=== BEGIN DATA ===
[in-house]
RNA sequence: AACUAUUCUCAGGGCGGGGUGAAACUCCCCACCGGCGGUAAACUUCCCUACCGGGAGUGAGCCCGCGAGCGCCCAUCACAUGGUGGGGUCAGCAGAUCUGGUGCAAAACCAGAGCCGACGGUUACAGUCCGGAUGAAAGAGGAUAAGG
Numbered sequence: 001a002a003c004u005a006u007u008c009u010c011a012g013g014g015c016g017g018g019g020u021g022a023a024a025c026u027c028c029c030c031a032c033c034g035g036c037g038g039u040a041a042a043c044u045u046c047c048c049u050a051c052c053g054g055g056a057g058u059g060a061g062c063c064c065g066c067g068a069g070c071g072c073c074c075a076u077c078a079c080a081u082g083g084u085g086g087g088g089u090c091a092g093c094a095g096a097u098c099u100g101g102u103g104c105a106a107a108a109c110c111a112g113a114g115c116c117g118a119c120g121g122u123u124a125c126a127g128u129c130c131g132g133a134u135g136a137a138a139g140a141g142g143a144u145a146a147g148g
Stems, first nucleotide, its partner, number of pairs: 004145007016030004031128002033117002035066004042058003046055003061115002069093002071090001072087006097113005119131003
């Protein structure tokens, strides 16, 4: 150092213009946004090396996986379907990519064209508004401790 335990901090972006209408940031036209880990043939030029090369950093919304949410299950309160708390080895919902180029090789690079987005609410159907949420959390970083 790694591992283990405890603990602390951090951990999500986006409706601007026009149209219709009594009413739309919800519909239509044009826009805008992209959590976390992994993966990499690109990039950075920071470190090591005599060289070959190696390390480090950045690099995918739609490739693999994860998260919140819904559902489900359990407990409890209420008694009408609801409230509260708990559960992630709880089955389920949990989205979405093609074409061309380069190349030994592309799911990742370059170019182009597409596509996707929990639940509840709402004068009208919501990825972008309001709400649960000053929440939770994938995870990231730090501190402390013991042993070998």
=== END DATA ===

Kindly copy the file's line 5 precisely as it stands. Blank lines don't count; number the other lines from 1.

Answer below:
């Protein structure tokens, strides 16, 4: 150092213009946004090396996986379907990519064209508004401790 335990901090972006209408940031036209880990043939030029090369950093919304949410299950309160708390080895919902180029090789690079987005609410159907949420959390970083 790694591992283990405890603990602390951090951990999500986006409706601007026009149209219709009594009413739309919800519909239509044009826009805008992209959590976390992994993966990499690109990039950075920071470190090591005599060289070959190696390390480090950045690099995918739609490739693999994860998260919140819904559902489900359990407990409890209420008694009408609801409230509260708990559960992630709880089955389920949990989205979405093609074409061309380069190349030994592309799911990742370059170019182009597409596509996707929990639940509840709402004068009208919501990825972008309001709400649960000053929440939770994938995870990231730090501190402390013991042993070998």